Word on the street — Charles Street — is that Mystic Market opens next month.
Some folks will describe it as the old Blu Parrot spot. Others — with longer memories — will say it’s where Jasmine was.
But real old-timers know it — and will never forget — the site as the beloved Arrow restaurant.
For a couple of decades — after its move from the nearby Saugatuck Avenue/Franklin Street location that gave it its name — the Arrow defined the neighborhood.
And made its mark on all of Westport.
Here’s a look back, at the way we all were.
Owner Frank Nistico
Owner Tom Nistico, back in the day.
Lou Nistico, son of the founders of the Arrow.
FRIDAY FLASHBACK FUN FOLLOW-UP: Last week’s Friday Flashback featured a 1946 photo of Marie Corridon on the Longshore high diving board.
It was a great shot (click here to see). Now comes word — via alert “06880” reader Chris Corridon — that Maria was not your casual, Sunday diver.
Turns out her family lived in Norwalk, and were members of Longshore. She learned to swim at the then-private club — and went on to win a gold medal at the 1948 Olympics in London!
Marie was the lead swimmer for the champion, Olympic record-setting US team in the 4×100-meter freestyle relay.
She is a member of the swimming Hall of Fame. Her 7 children all participated in Division I athletics. The girls all swam, and are active Masters swimming record holders. One — Sheila Stolarski — is a Weston resident. Several of her grandchildren swim competitively too, in high school and college.
For decades, no one thought about the Longshore lighthouse.
Yesterday, I published a photo of it as part of “06880’s” Friday Flashback series.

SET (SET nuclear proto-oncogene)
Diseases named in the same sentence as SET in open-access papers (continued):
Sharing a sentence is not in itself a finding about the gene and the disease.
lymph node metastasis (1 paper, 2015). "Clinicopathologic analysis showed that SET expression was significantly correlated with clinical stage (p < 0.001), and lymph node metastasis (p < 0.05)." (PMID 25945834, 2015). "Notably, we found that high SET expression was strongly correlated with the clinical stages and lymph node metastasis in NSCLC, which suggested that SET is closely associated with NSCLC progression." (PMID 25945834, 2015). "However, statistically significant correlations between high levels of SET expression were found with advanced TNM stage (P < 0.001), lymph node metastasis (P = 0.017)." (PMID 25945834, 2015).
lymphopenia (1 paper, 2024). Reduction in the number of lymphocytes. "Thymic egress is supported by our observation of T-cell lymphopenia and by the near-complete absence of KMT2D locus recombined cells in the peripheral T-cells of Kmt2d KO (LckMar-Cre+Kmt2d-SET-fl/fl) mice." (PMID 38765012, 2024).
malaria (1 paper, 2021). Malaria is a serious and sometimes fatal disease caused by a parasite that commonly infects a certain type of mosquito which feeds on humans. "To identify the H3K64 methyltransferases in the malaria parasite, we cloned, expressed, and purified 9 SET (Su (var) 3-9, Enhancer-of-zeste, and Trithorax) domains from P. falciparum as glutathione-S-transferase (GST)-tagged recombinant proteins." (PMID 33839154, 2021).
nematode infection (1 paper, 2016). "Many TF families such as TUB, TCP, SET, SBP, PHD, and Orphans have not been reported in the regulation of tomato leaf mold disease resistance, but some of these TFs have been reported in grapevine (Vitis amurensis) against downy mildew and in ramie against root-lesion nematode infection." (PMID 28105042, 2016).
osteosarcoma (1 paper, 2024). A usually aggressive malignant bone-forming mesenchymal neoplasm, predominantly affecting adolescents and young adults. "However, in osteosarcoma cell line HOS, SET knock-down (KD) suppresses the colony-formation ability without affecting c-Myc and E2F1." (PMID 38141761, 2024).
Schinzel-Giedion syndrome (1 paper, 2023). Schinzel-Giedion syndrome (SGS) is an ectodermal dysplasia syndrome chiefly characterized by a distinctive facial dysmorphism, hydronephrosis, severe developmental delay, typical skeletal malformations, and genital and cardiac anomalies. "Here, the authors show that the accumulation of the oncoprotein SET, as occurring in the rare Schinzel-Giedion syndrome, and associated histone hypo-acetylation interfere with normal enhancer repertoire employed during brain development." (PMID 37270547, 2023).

I had no idea that Westporters Dick Stein and Tracy Hinson had just offered an oil painting of that same scene to the town, as a gift.
Dick told official curator Kathie Motes Bennewitz that he found the painting behind an upstairs desk at last year’s Red Barn tag sale. Owner Tommy Nistico asked Dick if he knew where the lighthouse had been located. Dick remembered it instantly from his youth.
The painting — by artist Harriet Horowitz, who moved from Westport in 1972 — was dusty and dirty. But Dick bought it, hoping it would one day hang in the Parks and Recreation Department office — at Longshore.
He had it cleaned and lightly repaired. Now he’s given it to the town.
That’s a great story. But there’s one more part.
According to alert “06880” reader Peter Barlow — who sent the lighthouse photo along for the “Friday Flashback” — in the late 1960s a popular Parks and Recreation Commission official ordered the demolition of the lighthouse.
Years later, he admitted it had been a mistake.
The commission member’s name?
Lou Nistico — father uncle of Red Barn owner Tom Nistico, who sold the lighthouse painting to Dick Stein.
Two years ago, someone started an “Arrow Restaurant” page on Facebook. It was a place for fans of the famed Saugatuck eatery to gather virtually, and share very real memories of the food and folks they loved so long and so well.
Lou Nistico, son of the founders of the Arrow.
Tom Nistico — grandson of the founders — still does not know who created the page. But he loves it.